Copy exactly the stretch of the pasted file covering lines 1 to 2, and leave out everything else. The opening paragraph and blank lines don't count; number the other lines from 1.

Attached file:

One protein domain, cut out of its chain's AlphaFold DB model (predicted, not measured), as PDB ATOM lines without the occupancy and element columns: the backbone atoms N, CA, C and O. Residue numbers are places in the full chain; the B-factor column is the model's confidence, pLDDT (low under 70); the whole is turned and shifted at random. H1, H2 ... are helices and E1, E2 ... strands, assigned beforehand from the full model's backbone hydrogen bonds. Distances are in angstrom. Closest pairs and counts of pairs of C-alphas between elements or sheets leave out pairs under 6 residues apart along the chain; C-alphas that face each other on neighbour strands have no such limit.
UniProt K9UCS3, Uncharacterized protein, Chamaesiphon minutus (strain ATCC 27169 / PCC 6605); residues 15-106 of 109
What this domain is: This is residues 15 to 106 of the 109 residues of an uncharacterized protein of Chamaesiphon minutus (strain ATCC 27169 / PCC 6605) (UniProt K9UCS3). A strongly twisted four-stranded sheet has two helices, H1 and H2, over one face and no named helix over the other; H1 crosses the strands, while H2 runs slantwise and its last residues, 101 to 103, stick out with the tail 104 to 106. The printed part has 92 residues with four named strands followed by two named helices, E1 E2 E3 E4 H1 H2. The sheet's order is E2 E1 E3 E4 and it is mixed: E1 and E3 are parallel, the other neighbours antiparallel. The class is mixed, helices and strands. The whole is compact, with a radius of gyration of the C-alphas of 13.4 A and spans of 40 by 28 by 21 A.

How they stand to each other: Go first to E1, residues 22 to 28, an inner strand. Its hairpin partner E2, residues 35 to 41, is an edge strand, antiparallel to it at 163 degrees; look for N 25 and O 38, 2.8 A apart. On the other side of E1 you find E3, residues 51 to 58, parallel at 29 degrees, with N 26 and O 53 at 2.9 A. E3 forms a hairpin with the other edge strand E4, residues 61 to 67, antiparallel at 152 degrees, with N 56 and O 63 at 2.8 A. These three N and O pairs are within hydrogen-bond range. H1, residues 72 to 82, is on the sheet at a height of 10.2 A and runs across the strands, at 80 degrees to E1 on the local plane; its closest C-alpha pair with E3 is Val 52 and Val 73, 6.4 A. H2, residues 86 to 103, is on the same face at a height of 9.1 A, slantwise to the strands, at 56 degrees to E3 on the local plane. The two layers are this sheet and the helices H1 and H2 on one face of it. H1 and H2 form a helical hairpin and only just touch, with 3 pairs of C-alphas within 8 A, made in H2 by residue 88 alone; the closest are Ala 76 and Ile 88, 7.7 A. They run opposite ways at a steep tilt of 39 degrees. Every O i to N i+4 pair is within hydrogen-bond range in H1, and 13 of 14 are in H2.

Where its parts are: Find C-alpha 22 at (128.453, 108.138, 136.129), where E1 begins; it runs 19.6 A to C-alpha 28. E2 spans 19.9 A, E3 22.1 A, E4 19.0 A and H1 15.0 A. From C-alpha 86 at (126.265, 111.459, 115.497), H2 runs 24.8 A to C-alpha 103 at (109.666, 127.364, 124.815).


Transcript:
UniProt K9UCS3, Uncharacterized protein, Chamaesiphon minutus (strain ATCC 27169 / PCC 6605); residues 15-106 of 109
What this domain is: This is residues 15 to 106 of the 109 residues of an uncharacterized protein of Chamaesiphon minutus (strain ATCC 27169 / PCC 6605) (UniProt K9UCS3). A strongly twisted four-stranded sheet has two helices, H1 and H2, over one face and no named helix over the other; H1 crosses the strands, while H2 runs slantwise and its last residues, 101 to 103, stick out with the tail 104 to 106. The printed part has 92 residues with four named strands followed by two named helices, E1 E2 E3 E4 H1 H2. The sheet's order is E2 E1 E3 E4 and it is mixed: E1 and E3 are parallel, the other neighbours antiparallel. The class is mixed, helices and strands. The whole is compact, with a radius of gyration of the C-alphas of 13.4 A and spans of 40 by 28 by 21 A.